Colonna Family. A noble Roman family of great antiquity and importance.

History & Traditions

Ancient Family Retreats

Unique retreats for history and tradition

Palazzo Massimo - Colonna is located at the top of Piazza Ara Coeli, right in front of the two staircases leading respectively to the church of the Ara Coeli and the Capitol Hill. The original structure dates back to a fifteenth-century building built for the Boccabella family, who later ceded it to the Eustachi family; from them the property reached the Massimo of the so-called branch of Rignano, who in the seventeenth century instructed the famous architect Carlo Fontana to restore the patrician residence and to add the theatrical fountain that adorns the courtyard. The last descendant of the Massimo di Rignano brought the residence as dowry to Don Prospero Colonna di Paliano, prince of Sonnino, great-grandfather of the current owners, who from the unification of Italy (1870) has held the office of mayor of Rome for the longest time.

The palace was saved during the fascism from the demolition carried out to allow the passage of the new "Via del Mare", but suffered a cut depriving it of the part corresponding to what now appears as its corner. However, thanks to the new road created by the demolition of several buildings on the sides of the front steps of the Ara Coeli and the Capitol Hill, it has acquired from every angle a spectacular view of the city and its architectural treasures.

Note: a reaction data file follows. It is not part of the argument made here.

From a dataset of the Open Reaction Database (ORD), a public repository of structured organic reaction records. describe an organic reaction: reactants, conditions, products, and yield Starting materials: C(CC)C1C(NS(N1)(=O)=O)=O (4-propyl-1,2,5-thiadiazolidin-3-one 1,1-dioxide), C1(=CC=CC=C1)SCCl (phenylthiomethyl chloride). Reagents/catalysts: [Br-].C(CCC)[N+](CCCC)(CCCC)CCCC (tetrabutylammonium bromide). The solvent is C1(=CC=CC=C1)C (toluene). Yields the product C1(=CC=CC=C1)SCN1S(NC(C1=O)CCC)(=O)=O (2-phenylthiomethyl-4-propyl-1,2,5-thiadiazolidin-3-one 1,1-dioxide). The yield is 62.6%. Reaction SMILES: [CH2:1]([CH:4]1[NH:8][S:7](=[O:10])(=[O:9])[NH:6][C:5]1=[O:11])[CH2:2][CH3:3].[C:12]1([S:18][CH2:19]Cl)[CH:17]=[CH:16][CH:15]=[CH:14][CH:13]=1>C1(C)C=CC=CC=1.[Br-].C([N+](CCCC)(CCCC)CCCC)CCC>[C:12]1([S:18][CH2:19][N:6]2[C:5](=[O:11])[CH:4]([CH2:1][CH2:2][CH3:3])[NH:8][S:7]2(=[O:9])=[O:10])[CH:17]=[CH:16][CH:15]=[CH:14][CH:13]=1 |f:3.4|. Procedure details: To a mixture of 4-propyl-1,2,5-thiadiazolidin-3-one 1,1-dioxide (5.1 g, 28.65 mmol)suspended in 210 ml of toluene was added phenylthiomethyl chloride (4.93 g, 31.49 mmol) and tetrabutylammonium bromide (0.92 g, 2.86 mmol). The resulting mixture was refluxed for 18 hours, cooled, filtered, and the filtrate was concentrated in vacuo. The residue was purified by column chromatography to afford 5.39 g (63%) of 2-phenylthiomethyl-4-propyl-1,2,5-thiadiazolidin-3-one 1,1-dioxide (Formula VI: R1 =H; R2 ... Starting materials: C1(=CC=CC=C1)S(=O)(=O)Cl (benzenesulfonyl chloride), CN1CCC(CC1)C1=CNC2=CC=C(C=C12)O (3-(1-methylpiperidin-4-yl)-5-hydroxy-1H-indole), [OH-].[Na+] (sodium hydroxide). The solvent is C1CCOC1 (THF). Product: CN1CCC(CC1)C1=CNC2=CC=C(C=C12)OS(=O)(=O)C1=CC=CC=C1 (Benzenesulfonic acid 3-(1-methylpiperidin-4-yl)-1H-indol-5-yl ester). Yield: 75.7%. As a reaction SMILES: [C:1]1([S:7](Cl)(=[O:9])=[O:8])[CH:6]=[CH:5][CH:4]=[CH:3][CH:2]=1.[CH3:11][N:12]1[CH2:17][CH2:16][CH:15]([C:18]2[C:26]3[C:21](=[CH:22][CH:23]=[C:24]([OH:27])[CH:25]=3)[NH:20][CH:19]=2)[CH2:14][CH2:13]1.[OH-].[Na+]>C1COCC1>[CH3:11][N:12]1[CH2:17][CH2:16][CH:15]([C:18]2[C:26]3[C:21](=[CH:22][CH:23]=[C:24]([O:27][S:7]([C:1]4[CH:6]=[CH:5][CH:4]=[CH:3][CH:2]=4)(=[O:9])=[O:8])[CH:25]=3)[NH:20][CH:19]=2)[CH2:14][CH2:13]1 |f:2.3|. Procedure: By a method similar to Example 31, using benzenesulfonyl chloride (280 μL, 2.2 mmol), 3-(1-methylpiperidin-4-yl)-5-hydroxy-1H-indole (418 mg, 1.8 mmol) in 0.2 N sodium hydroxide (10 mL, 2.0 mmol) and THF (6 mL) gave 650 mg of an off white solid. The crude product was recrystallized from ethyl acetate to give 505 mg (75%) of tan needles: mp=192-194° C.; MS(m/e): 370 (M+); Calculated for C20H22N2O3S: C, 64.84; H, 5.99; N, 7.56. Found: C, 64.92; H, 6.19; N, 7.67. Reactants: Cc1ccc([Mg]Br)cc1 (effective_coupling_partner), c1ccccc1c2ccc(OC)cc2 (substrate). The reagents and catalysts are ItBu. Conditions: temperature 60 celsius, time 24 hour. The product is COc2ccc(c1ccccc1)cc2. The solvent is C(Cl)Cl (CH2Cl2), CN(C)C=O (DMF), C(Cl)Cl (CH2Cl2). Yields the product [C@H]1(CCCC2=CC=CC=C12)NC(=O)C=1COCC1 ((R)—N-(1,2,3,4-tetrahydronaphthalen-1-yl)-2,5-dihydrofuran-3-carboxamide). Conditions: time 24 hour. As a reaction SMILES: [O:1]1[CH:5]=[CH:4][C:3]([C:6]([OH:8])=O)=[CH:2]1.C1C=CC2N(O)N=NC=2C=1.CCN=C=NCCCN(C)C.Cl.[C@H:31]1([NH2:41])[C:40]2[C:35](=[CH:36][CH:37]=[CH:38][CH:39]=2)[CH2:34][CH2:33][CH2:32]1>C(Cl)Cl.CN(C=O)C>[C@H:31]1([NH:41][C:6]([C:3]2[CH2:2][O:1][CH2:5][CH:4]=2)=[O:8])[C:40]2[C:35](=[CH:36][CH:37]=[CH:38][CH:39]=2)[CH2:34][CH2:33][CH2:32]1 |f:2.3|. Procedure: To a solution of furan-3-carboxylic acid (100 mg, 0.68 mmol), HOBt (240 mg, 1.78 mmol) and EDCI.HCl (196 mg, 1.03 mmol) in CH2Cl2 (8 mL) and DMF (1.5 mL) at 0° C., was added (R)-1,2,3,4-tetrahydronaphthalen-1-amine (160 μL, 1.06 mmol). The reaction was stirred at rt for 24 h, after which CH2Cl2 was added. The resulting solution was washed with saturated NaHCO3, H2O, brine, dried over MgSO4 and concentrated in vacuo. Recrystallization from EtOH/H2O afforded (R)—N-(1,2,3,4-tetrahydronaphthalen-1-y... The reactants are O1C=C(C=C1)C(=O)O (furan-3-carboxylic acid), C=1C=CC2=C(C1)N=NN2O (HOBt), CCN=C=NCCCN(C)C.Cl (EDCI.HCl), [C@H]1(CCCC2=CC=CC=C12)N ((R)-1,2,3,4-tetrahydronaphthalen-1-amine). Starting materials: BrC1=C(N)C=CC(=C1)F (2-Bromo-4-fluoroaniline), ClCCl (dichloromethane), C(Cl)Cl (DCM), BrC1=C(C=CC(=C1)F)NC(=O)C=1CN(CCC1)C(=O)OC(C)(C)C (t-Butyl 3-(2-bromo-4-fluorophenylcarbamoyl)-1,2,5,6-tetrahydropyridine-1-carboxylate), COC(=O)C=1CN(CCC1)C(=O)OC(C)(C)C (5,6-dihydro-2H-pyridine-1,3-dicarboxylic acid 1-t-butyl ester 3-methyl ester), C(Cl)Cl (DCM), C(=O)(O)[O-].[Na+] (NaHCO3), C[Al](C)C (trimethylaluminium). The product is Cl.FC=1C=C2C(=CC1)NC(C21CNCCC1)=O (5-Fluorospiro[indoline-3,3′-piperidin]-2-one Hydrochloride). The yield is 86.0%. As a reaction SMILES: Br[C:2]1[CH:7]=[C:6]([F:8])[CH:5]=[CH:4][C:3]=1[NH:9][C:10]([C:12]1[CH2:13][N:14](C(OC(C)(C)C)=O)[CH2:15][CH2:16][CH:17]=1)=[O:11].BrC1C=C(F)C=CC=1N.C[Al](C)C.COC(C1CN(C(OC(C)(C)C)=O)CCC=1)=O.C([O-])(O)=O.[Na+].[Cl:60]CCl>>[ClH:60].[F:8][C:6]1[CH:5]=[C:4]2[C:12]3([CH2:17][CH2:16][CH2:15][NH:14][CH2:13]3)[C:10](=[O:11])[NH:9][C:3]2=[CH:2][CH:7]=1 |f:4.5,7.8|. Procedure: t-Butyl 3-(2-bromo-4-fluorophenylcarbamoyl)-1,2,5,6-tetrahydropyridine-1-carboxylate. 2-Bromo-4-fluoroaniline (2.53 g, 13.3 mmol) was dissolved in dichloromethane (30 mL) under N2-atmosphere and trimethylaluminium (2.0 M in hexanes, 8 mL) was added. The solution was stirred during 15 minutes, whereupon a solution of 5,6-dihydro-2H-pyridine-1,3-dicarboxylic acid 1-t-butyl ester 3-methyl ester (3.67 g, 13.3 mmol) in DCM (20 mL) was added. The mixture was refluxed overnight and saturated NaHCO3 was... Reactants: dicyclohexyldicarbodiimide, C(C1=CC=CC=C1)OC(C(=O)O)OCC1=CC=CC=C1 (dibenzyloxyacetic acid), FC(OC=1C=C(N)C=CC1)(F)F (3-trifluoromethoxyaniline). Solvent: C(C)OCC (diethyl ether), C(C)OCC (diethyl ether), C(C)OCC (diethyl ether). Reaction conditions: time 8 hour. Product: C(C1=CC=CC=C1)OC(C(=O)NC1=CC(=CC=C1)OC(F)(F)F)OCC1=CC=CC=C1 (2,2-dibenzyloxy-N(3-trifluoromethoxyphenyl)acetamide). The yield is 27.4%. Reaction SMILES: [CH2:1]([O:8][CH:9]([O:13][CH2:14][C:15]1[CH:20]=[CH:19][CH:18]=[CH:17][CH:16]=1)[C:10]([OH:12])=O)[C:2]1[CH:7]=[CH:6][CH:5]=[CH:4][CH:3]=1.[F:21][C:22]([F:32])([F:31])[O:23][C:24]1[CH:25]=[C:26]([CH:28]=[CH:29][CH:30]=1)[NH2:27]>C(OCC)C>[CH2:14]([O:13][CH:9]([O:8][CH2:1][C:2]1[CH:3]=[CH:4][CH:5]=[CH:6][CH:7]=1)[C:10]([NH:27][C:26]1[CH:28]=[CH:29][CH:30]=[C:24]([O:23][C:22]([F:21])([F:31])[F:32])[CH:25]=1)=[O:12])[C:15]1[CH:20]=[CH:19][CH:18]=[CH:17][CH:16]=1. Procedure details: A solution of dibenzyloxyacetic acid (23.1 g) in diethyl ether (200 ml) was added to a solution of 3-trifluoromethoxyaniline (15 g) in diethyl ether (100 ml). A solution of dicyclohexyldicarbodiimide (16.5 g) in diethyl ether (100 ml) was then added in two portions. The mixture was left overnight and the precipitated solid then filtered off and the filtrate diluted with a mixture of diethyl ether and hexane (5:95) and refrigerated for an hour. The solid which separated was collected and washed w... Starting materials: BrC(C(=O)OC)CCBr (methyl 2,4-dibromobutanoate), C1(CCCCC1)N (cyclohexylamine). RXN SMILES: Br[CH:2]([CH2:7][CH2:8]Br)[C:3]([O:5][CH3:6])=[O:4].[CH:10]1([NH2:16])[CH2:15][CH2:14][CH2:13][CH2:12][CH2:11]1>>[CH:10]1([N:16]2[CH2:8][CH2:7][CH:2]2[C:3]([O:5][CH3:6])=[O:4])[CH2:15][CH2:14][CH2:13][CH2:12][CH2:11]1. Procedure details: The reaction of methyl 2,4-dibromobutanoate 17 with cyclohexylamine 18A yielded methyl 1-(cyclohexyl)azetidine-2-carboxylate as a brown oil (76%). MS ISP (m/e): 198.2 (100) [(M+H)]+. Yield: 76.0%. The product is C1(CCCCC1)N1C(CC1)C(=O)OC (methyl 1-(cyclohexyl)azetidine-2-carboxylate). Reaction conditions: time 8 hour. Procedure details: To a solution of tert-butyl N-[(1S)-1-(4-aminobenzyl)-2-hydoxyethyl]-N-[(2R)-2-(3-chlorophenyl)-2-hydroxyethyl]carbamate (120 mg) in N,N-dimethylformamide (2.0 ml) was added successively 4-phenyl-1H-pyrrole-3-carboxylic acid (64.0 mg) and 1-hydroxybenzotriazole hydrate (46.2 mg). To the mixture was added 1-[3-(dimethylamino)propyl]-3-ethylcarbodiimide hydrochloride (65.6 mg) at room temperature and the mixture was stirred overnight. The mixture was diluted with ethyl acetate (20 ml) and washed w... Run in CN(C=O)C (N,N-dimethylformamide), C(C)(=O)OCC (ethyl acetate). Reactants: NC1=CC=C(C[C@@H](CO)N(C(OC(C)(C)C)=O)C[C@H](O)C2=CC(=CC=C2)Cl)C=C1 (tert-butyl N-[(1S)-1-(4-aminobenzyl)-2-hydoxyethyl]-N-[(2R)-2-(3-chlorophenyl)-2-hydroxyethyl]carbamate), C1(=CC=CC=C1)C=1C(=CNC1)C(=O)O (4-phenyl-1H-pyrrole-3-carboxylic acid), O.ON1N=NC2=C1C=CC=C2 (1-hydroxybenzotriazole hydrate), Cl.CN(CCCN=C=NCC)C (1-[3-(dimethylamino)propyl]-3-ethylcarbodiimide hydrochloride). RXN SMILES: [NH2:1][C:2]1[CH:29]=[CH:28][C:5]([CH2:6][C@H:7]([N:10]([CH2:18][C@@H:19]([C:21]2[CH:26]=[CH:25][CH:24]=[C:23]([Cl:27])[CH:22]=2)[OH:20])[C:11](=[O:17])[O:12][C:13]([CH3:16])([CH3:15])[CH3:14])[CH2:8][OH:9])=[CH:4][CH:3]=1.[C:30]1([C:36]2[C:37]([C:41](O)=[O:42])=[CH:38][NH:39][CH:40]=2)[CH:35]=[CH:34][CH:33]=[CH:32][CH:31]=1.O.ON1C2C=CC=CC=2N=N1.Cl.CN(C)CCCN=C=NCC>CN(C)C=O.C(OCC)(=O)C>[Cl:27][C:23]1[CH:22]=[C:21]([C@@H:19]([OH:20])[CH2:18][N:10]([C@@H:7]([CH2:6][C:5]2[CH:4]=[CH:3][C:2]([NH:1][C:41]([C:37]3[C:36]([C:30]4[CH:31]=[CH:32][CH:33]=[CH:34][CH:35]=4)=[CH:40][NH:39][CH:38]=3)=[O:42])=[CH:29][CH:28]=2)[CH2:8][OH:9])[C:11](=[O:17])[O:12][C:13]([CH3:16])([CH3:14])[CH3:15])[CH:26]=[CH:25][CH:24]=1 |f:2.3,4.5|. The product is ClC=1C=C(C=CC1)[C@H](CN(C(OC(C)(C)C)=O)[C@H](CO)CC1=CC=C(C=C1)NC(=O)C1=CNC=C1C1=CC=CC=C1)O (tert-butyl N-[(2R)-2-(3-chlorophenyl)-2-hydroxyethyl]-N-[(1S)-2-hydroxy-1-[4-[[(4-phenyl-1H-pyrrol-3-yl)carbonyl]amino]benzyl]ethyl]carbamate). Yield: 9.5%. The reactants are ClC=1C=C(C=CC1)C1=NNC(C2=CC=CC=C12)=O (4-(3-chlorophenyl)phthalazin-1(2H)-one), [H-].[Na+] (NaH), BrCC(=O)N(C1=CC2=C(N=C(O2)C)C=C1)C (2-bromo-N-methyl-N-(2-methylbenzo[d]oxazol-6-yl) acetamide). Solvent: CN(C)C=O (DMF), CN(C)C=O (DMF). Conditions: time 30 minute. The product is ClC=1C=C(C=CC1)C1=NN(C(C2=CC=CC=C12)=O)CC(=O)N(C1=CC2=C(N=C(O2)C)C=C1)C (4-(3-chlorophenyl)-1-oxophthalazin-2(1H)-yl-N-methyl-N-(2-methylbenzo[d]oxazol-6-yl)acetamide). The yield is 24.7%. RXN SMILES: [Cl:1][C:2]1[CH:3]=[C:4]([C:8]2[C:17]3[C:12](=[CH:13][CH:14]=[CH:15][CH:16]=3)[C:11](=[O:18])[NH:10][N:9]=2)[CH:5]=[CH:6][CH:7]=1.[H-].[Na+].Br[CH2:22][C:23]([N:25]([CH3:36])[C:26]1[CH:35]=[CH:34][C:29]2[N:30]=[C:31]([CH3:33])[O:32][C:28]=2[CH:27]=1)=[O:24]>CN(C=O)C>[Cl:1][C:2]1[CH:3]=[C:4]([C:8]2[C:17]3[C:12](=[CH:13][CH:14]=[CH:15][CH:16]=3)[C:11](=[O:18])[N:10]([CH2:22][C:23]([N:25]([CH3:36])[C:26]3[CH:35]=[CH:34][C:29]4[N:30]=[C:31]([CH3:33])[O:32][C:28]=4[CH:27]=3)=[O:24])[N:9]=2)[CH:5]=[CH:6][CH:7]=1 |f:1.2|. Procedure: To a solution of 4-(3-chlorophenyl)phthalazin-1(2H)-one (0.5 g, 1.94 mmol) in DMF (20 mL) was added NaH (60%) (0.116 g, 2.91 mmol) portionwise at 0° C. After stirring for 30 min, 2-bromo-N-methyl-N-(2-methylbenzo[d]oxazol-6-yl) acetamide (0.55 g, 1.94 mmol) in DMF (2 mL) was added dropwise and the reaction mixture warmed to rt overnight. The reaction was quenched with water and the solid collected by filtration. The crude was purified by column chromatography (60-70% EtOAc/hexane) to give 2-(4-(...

From its terraces, in fact, it ranges to three hundred and sixty degrees on the domes, bell towers, roof terraces and roofs of the historic center, from the Gianicolo to the Aventine, with glimpses of incomparable beauty and unique views in the world such as the Capitol Hill and the Michelangelo square.

Prospero Colonna used to go on holiday in Naples and Sorrento, also to meet with the cousins who had settled there since some time. A liaison strengthened by the marriage of the great-grandson Fabrizio with Marina d'Anna, heir of the great penthouse on the Riviera di Chiaia, splendidly overlooking the gulf of Naples and the island of Capri.

The palace, already owned by the Marquis Saluzzo, after the death of Don Gioacchino in 1874, passed to his daughter Lucia, wife of Don Fabrizio Ruffo, prince of Bagnara and from this, who divided the property, to the Rodinò barons and other families. The Rodinò kept their famous eighteenth-century porcelain collection, unfortunately lost along with part of the building in the bombing of Naples on July 15, 1943. In those years it came to the current owners.
The building that overlooks the Municipal Villa, a public park established in 1780 at the time of King Ferdinandus IV Bourbon who wanted to replicate the Parisian Tuileries, includes a small church dedicated to San Rocco, founded by the nuns of San Sebastiano in 1530. From the apartment and from the vast terrace facing the sea, it overlooks the Gulf, the Certosa of San Martino and the Castel Sant'Elmo, embraces Posillipo and the Sorrento Coast, pushing to the top of the Cathedral where Marina was baptized by the great-uncle Cardinal Alfonso Castaldo, a prominent figure in modern city history.
These ancient family residences, full of history and symbolic meanings, have recently been completely renovated and equipped with the most modern comforts and services.

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